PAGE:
“I don’t know when to buy stocks, but I know whether to buy stocks,” said investor Warren Buffett on a CNBC interview. Buffett recently celebrated his 88th birthday and promoted the idea that even though the stock market is at record highs today most investors are still better off owning a basket of diversified equities than long-term bonds. The reasoning is that 30 year treasuries are currently yielding about 3%. But the strong U.S. economy can bolster corporate profits and return more than 3% a year to investors over the next 3 decades on average.
The higher cost of trade tariffs and current economic and political issues facing the U.S. and the world today are transient and we have to think about long term strategies to win the long game. Buffett is convinced that “business is good across the board,” he added. Berkshire Hathaway, the company he manages, has more than 90 businesses in the insurance, energy, food and retail, industrial and other sectors, and invests in companies such as Wells Fargo & Co (WFC.N) and Coca-Cola Co (KO.N).
One popular stock that Buffett bought for his investors is more Apple Inc. (AAPL.) This might be surprising to some readers because the Oracle of Omaha has been known to stay away from technology stocks for most of his investment career. Earlier last month, Apple became the first publicly traded U.S. company to reach $1 trillion in market value. Berkshire Hathaway is the second-largest holder of Apple shares with a stake worth about $56 billion, according to FactSet.
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Buffett claims that he does not focus on the sales in the next quarter or even the next year. What’s more important to him is the hundreds of millions of people who practically live their lives by Apple’s core product, the iPhone. To him the iPhone is “enormously underpriced,” based on its utility, saying it’s actually worth far more than the $1,000 it costs people to buy it. As a comparison he mentions that his private plane costs him maybe a million dollars to maintain every year. But he gets more use out of his iPad which costs a lot less than his plane. So he would easily give up his plane and many other conveniences around him before considering not spending money on a handheld device. Buffett concludes that the reason the iPhone isn’t a lot more expensive than $1,000 is because of competition.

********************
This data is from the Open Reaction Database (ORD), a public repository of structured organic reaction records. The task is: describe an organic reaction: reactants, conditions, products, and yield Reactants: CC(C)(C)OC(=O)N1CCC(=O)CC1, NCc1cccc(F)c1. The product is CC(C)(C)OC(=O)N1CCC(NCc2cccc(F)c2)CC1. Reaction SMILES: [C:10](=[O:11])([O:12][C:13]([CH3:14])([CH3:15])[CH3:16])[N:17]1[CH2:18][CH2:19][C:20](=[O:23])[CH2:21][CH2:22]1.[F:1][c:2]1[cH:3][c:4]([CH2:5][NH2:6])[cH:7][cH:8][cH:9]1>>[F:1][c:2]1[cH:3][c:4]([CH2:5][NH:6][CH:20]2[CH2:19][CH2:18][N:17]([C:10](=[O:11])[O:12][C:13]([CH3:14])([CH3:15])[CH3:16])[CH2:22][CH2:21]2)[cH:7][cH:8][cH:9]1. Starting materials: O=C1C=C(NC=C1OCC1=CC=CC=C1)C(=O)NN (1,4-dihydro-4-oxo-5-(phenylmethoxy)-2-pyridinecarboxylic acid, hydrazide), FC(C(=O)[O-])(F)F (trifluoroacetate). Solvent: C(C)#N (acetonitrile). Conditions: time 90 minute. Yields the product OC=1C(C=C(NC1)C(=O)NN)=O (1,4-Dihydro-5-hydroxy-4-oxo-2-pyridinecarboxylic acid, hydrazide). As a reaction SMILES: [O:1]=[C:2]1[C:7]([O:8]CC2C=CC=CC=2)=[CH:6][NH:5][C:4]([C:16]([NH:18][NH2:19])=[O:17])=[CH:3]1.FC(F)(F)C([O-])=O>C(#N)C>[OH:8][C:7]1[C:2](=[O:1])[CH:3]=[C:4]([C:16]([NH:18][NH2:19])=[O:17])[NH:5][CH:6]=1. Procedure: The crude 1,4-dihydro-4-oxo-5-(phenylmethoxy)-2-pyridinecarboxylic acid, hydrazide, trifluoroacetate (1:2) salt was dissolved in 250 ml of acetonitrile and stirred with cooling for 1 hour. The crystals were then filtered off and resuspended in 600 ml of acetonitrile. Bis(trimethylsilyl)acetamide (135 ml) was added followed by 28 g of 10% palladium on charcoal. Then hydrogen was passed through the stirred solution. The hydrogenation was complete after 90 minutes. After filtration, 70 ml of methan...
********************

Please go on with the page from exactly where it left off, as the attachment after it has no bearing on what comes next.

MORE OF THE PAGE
It’s hard to imagine that only 2 decades ago Apple was on the verge of bankruptcy. But then Steve Jobs came back as CEO and turned the whole company around. I didn’t have the foresight to buy Apple stocks in 1998 when it was less than $1/share. Although the current CEO of Apple, Tim Cook has done a great job managing the company, many believe he is riding the successful wave created by Steve Jobs. As a manager Cook does appear to be moving the company in the right direction. But at this point he is only moving the chess pieces on the board. But what Jobs did was try to reinvent the entire rules of the game. It will be more difficult for Apple to continue growing at its current rate without some major innovative product over the next couple of years. Meanwhile, Amazon and Alphabet (Google) shares are both closing in on the trillion dollar milestone as well. As technology companies become more ubiquitous investors are treading them more like utilities. This is one reason my Buffett and other traditional investors have been picking them up in recent years.
This author holds 21 shares of AAPL as of writing this post.